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Presidents Day: our best presidents are as close as the nearest biography
With biographies like Carl Sandburg’s ‘Lincoln,’ Americans can learn about past presidents on any day of the year.
…With the arrival of another Presidents Day, perhaps now is as good a time as any to acknowledge our debt not only to Lincoln, but to Sandburg, who won the Pulitzer Prize in 1940 for the concluding volumes of his Lincoln biography. Sandburg, best known as a poet, seemed an unlikely biographer of the nation’s 16th president when he started the project in the 1920s….READ MORE
Sandburg, who died in 1967 at age 89, wrote biography with the kind of flourish that can seem quaint to modern ears, but his basic sense of how to tell a good story is a reminder that even writers who aren’t professional historians also have something to contribute to presidential biography.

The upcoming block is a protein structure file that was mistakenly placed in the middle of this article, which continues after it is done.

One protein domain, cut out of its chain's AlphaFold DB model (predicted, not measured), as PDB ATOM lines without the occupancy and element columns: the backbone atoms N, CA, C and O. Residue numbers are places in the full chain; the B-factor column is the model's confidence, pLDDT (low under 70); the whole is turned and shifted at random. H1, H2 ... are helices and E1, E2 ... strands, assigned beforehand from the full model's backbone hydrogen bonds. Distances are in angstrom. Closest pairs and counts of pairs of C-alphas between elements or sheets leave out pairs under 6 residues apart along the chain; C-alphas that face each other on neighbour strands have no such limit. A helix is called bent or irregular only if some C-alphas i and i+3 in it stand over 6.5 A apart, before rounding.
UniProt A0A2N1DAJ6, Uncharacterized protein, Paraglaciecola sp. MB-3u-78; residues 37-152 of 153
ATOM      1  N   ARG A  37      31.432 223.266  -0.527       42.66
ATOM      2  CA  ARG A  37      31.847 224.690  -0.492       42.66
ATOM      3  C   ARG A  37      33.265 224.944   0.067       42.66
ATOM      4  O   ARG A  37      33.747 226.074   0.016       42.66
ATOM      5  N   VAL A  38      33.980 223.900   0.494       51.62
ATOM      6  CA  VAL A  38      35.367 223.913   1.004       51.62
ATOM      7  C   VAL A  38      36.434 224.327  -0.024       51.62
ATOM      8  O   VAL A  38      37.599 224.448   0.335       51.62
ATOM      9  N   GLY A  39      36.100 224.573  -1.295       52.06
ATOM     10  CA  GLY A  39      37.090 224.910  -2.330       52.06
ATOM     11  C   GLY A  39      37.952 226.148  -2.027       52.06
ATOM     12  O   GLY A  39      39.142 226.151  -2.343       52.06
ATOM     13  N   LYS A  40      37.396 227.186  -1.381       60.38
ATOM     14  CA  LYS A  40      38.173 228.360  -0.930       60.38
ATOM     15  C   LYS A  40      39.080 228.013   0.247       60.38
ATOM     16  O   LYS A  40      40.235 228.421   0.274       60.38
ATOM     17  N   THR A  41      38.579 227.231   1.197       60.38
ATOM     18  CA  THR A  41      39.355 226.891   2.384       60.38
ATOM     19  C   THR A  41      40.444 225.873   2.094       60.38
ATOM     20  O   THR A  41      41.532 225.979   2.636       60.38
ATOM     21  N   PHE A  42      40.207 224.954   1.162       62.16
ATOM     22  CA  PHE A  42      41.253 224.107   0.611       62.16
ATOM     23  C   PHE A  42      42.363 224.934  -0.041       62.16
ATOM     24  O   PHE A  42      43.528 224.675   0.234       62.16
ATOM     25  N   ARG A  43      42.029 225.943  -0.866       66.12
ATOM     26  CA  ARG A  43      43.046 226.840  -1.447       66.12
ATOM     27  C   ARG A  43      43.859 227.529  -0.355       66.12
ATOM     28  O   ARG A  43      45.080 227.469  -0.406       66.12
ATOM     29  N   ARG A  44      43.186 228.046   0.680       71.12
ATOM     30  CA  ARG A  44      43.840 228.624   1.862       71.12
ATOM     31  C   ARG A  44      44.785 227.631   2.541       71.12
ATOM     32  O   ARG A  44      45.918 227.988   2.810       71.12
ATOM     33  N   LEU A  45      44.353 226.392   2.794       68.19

His “Lincoln,” though perhaps little read today, is part of a larger tradition of presidential biography started by Washington Irving, the 19th-century writer who gained fame as the author of “The Legend of Sleepy Hollow” before turning to a mammoth life of Washington. Then, as now, Americans depended on popular writers to chronicle their commanders-in-chief – a practice that continues today in the able hands of David McCullough, Richard Reeves, and others.
Thanks to Sandburg and his successors, we can connect with the lives of our presidents on Presidents Day, and every other day of the year.